Let $X$ be a surface with a non isolated singularity $C = Sing(X)$ such that the curve $C$ has singularities itself. We can solve $Sing(X)$ by blowing up close points and by normalizing. Indeed, we can first solve the 1-dimensional singularities with only normalizations $\pi_1: X_1 \to X$ . In the surface $X_1$ the preimage of $C$ has at most isolated singularities which we can solve by $\pi_2:X_2 \to X_1$.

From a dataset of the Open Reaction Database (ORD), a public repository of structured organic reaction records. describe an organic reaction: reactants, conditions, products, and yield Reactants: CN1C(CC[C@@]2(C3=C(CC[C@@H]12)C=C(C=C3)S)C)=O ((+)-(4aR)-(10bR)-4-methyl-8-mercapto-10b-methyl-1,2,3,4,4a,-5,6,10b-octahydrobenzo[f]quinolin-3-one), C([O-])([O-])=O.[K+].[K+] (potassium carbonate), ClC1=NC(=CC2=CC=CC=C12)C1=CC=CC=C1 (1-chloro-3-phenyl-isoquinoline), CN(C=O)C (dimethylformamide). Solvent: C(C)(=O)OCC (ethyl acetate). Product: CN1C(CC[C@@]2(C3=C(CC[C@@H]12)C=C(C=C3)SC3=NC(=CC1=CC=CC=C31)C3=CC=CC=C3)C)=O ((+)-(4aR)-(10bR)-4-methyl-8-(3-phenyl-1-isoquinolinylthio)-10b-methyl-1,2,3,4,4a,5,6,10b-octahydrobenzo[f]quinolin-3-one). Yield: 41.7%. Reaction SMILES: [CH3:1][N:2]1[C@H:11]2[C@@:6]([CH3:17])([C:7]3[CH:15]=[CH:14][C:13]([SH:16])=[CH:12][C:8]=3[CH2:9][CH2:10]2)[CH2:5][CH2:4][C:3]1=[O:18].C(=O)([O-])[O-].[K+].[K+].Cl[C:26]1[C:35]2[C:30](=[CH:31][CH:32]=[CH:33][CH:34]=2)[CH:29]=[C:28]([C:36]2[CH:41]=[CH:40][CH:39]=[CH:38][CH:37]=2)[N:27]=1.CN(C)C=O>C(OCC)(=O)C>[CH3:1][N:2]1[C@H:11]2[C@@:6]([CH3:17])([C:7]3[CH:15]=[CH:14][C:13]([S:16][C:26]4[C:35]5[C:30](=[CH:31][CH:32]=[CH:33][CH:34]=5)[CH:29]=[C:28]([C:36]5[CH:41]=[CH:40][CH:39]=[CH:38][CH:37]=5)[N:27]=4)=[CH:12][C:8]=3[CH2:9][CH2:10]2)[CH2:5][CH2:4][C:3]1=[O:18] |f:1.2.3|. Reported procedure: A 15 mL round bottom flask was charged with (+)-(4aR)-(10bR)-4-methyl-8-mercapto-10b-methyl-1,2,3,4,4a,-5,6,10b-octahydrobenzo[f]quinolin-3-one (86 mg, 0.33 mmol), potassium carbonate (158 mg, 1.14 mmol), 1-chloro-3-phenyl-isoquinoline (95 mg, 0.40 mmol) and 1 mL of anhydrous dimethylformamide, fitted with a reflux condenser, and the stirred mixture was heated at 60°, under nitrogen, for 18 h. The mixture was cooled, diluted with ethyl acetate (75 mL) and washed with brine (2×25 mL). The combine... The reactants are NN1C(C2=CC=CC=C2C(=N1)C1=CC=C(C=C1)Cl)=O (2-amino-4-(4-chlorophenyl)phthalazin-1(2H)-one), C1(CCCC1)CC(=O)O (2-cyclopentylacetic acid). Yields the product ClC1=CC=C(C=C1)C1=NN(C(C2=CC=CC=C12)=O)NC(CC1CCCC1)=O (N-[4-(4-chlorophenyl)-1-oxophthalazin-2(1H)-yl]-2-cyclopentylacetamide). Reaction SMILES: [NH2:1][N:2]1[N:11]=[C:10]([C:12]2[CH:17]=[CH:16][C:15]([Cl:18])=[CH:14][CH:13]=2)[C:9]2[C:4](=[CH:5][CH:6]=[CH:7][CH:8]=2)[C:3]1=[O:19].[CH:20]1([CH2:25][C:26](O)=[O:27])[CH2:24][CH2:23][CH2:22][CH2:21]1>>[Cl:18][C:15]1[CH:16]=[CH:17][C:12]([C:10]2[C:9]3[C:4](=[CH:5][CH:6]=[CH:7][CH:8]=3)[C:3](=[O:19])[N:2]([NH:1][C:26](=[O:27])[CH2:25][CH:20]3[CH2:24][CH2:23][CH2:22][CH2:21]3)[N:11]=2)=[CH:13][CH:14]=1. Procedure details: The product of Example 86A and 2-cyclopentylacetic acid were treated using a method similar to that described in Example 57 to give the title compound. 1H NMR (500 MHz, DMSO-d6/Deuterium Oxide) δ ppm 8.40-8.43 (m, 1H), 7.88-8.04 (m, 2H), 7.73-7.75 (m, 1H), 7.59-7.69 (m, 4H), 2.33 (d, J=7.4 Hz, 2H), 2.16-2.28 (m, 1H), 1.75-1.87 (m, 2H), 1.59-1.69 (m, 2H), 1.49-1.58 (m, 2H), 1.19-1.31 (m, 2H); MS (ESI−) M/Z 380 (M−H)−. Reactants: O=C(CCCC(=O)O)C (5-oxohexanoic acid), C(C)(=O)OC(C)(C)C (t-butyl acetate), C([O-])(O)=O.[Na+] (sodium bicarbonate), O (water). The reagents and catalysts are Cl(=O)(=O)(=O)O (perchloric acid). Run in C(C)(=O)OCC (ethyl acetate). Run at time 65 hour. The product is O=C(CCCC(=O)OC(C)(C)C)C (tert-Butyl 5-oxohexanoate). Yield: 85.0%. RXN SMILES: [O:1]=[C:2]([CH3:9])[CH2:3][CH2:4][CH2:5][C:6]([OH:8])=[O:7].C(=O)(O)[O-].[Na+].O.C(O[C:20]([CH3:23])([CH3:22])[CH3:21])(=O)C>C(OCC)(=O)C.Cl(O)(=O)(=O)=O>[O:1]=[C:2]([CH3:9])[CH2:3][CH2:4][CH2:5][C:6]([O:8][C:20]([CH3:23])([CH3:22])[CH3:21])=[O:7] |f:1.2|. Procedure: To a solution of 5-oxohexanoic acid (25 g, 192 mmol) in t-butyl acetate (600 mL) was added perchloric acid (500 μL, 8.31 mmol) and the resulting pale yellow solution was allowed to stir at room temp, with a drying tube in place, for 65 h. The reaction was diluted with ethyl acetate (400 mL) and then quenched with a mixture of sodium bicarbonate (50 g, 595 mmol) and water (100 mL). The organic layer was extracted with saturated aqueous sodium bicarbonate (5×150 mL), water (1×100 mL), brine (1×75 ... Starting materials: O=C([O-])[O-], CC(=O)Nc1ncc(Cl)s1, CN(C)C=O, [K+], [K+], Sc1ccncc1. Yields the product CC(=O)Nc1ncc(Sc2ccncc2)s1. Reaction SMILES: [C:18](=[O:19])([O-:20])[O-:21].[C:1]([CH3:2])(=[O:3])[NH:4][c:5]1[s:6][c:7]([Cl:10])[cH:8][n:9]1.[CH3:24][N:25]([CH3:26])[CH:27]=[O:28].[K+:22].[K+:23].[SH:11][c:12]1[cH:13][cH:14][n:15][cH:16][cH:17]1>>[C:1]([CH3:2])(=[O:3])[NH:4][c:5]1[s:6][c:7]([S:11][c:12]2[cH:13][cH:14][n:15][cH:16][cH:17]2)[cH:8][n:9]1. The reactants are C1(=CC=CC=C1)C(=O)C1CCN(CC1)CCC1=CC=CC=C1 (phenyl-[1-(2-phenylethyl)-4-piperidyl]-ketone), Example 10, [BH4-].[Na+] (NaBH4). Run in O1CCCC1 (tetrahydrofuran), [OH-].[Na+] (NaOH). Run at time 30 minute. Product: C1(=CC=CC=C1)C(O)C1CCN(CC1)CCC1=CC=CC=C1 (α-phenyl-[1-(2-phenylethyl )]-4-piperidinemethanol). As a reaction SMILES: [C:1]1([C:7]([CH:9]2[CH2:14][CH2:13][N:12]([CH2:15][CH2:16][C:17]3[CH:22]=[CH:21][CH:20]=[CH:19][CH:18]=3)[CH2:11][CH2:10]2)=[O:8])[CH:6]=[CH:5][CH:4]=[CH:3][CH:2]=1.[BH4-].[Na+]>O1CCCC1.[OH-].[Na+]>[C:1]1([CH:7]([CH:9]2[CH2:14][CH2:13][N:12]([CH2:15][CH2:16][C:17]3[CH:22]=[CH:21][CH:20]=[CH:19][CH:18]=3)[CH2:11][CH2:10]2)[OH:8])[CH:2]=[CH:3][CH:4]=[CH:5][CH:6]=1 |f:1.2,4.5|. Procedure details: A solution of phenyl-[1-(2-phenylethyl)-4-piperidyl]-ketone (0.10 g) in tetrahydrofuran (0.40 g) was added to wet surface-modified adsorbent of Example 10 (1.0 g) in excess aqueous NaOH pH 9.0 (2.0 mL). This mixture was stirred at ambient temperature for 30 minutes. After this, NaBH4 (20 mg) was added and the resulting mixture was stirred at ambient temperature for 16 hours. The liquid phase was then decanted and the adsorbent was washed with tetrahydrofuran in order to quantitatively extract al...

Another approach is to solve the 0-dimensional singularities by $\varphi_1:Y_1 \to X$, and then to finish with a one dimensional singular locus on $Y_1$ that we can be solve by normalization $\varphi_2:Y_2 \to Y_1$ such that $Y_2$ is smooth (Maybe some ADE singularities, but it would not matter).
I am wondering if the second approach is always possible, and if "commutes" with the first one in some way. I have this idea that normalization remove the 1-dimensional singularity $C$ without affecting the 0-dimensional ones, even if they are supported on $C$. Is this true? In that fantasy, we can "commute" those processes of solving 0-dimensional singularities, and solving 1-dimensional singularities.
I will appreciate any enlighting